Maybe I will hear back from the only instructor near me.  Maybe this AimPoint system is not so bad.  a3_biggrin.gif

 

EDIT TO ADD: Heard back from the instructor.  No clinics scheduled at the moment, boo! 


Edited by Double Bogey - 5/13/11 at 2:54pm
post #88 of 398

This thread reminds me a lot of the book, Vector Putting, by H. A. Templeton. 

 

It's hard to find, the only copy you might get your hands on is from a library.

post #89 of 398
Thread Starter 

I finally bought a level.  I've only messed around with it once on a practice green, but I immediately realized how valuable it was.  I was working on a hole that I thought was cut on about a 2% slope but turned out to be 4%.  That of course meant that i thought i was working on a green with a faster speed than i was, so my speed and slope reads were off.  I'll have to calibrate my estimates.  I did feel a bit like an ass pulling out a level on the practice green, but I got over it.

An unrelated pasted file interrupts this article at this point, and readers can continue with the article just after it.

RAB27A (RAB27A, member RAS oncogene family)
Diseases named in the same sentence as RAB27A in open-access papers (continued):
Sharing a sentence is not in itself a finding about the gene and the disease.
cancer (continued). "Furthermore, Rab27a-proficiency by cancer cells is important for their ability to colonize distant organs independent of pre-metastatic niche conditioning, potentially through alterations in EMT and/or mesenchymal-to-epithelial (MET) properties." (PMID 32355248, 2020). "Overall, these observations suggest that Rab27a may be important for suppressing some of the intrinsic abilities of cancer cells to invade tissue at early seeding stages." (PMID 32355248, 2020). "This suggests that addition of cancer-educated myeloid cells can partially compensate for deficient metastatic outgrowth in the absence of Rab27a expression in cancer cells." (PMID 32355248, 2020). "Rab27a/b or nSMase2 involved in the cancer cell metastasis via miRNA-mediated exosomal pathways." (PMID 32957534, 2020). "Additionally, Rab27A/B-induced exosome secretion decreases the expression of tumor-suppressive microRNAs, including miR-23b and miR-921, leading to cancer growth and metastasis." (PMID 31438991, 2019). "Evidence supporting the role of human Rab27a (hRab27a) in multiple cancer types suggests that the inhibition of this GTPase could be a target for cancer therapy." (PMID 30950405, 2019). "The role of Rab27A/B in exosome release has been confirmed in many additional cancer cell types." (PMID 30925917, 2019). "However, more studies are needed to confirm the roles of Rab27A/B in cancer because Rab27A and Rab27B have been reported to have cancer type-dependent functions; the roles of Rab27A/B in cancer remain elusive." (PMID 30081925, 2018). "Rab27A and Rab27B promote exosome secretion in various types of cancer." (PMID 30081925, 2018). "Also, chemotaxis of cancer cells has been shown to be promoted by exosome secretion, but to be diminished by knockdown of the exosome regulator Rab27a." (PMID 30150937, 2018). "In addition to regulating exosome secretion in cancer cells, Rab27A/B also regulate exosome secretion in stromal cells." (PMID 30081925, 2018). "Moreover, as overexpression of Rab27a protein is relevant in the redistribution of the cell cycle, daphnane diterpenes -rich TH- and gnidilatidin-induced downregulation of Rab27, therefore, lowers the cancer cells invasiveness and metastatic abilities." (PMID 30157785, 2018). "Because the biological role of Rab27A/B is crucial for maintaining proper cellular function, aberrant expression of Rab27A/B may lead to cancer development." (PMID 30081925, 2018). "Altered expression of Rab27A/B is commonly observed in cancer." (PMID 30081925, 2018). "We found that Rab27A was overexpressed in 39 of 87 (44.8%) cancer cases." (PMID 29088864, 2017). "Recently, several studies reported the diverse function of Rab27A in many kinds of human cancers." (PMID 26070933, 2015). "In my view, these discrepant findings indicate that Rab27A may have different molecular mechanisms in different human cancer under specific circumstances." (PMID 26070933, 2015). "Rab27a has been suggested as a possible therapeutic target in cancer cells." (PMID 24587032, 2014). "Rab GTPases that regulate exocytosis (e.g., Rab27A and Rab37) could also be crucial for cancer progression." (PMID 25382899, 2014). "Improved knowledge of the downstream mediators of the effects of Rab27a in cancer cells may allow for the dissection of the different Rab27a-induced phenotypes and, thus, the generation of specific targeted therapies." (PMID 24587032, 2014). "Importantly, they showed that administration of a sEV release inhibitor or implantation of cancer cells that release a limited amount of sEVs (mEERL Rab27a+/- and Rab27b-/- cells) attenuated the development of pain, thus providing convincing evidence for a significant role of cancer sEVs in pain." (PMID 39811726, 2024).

Using it really took the precision to another level.  I still can't get over how awesome it is to set up 20 feet away, on a 4% slope at 60 degrees downhill, and watch it curl right in on the first try.  I just get a huge smile on my face and I feel like I'm cheating.  Of course, i still miss 80%+ of those putts, but its always a lot closer.